The video below - made by Australian physiotherapist Michelle Kenway - will guide you on performing these stretches and exercises safely.

Work Anxiety

Focus on relaxed breathing

Focus on relaxed breathing.

Anxiety can wreak havoc on your breathing.

To relax and fix your breathing back to a normal pace, follow the 4-7-8 breathing method.

The subchecklist below contains steps taken from Medical News Today's article How to use 4-7-8 breathing for anxiety. These steps will guide you through the 4-7-8 method properly.

Tick each step off as you complete them.

  • 1
    Empty the lungs of air
  • 2
    Breathe in quietly through the nose for 4 seconds
  • 3
    Hold the breath for a count of 7 seconds
  • 4
    Exhale forcefully through the mouth, pursing the lips and making a “whoosh” sound, for 8 seconds
  • 5
    Repeat four more times

Take time for mindfulness

Take time for mindfulness.

Mindfulness is a great way of being present and shedding anxiety of all kinds. 

As Process Street's Jane Courtnell rightly says:

"Meditation and mindfulness are not part of a religion, they are methods for mental training.

You can practice meditation and mindfulness from wherever you are. On the bus, walking to work, sitting down on a chair or on your bed.

Mindfulness and meditation practice doesn’t take a long time, although persistent, short-practice is key." - Jane CourtnellWork Anxiety: How To Create a Happy Workplace That Fosters Productivity

Now, take some time to practice mindfulness yourself.

The 10-minute video below - courtesy of Headspace - will help you through the process.

Work Anxiety

Consider positive outcomes

Consider positive outcomes rather than negative ones.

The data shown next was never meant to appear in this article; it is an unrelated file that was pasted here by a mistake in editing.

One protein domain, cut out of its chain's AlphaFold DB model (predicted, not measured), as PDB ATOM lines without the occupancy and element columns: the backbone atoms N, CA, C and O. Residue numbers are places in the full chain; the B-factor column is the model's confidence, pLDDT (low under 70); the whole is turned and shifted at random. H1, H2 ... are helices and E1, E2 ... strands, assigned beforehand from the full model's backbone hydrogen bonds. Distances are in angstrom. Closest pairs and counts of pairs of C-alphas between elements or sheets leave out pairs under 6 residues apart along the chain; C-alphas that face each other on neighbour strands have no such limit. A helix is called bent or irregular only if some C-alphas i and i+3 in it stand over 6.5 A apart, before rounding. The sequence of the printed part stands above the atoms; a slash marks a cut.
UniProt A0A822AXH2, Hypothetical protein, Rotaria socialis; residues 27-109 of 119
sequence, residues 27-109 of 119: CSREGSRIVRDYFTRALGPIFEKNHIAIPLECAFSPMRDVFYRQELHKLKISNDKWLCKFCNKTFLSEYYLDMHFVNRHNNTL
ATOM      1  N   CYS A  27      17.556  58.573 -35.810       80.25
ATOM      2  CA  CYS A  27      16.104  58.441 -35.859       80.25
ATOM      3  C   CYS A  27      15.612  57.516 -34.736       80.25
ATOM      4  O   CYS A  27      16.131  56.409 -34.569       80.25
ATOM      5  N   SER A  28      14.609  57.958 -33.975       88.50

With work anxiety, the brain conjures up many negative thoughts.

Try flipping the switch.

Instead of thinking of negatives, consider if there are any direct or indirect positives.

For example, if you're worried about not hitting a deadline, not making the deadline could mean your manager extends the deadline, which then means you can give the task at hand the time, effort, and attention it deserves.

Write down any positive outcomes you can think of in the text box below.

Talk to somebody you trust

Talk to somebody you trust about how you're feeling.

It's good to talk to people who you trust about how you feel.

By talking, not only will you be able to gain some outside perspective on the situation, but you'll also be verbalizing the anxiety you have. The mere act of putting your feelings into words can have therapeutic effects.

After talking - be it in-person, via text, email, or voice call - to someone, write down their name and then describe how the conversation went.

If the work-related anxiety has already been lifted and you feel talking to somebody isn't necessary, go ahead and skip this task.

Get a drink of water

Get a drink of water.

Not drinking enough water and becoming dehydrated can negatively impact your headspace.

To help reduce the anxiety - and ensure you remain hydrated - get a drink of water from a nearby tap (or the fridge if there's bottled water).

It's recommended by health professionals to drink 2 liters (half a gallon) of water each day.

Eat a healthy snack

Eat a healthy, energy-boosting snack.

Healthy, energy-boosting snacks that are full of antioxidants can play a part in staving off anxiety. 

Eat one of the following snacks:

  • Avocados
  • Almonds
  • Cashews
  • Blueberries
  • Leafy greens
  • Seeds
  • Yogurt

If you don't have easy access to one of the above snacks, eat another kind of healthy food.

Once you've eaten an appropriate snack, write down what it was in the text box below.

Stay away from products with high amounts of sugar, as they could stop your anxiety management strategies in their tracks.

Ease back into work

Ease back into work slowly.

After taking a break, being mindful, and putting yourself in a positive mindset - among other helpful activities - you should be ready to ease back into work.

To do this, Toni Bernhard recommends going about your recurring tasks 25% slower than your usual speed.

Don't worry if you're not feeling 100% recovered from work anxiety yet. You might need to give it more time before the anxiety completely subsides.

And if you feel anxious again at any other stage, run this checklist again.

If you're not ready to ease back into work, think about reaching out to an in-house HR staff member, an outsourced EAP professional, or your line-manager. 

Talking about your work-related anxiety with them could lift some of the anxiousness off your shoulders, and allow them to do what they can to help you.

Sources: